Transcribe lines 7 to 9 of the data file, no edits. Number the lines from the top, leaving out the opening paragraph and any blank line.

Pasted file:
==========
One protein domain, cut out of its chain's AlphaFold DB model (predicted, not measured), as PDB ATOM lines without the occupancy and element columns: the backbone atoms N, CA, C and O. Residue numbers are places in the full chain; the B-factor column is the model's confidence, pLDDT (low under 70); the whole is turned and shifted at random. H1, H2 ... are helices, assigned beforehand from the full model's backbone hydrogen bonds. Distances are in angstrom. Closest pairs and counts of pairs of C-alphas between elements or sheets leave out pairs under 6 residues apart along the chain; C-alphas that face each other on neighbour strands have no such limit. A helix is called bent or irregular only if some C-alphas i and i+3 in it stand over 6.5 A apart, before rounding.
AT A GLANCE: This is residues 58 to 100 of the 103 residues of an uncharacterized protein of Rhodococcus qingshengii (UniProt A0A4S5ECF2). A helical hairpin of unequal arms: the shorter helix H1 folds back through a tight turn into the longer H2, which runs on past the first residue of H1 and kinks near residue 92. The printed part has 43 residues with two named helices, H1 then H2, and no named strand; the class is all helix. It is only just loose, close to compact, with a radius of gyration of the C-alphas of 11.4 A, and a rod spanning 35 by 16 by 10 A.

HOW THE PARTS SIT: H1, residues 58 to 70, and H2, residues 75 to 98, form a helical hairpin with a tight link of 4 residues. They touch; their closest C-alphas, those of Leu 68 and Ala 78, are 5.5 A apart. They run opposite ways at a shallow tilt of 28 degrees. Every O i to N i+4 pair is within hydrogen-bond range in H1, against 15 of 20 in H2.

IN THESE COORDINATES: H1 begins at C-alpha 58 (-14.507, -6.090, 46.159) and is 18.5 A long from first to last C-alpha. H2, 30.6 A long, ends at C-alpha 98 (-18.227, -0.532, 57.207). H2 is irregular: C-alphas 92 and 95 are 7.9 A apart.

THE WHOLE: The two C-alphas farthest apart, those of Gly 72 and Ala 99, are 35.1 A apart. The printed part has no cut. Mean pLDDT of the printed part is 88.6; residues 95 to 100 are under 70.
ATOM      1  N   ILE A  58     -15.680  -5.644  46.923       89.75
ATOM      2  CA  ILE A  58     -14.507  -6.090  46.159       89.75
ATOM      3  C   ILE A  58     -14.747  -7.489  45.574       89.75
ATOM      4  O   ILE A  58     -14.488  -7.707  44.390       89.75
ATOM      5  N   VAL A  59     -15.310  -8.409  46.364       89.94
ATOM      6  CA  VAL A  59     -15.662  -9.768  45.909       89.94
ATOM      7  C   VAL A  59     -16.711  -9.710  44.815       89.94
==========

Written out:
ATOM      3  C   ILE A  58     -14.747  -7.489  45.574       89.75
ATOM      4  O   ILE A  58     -14.488  -7.707  44.390       89.75
ATOM      5  N   VAL A  59     -15.310  -8.409  46.364       89.94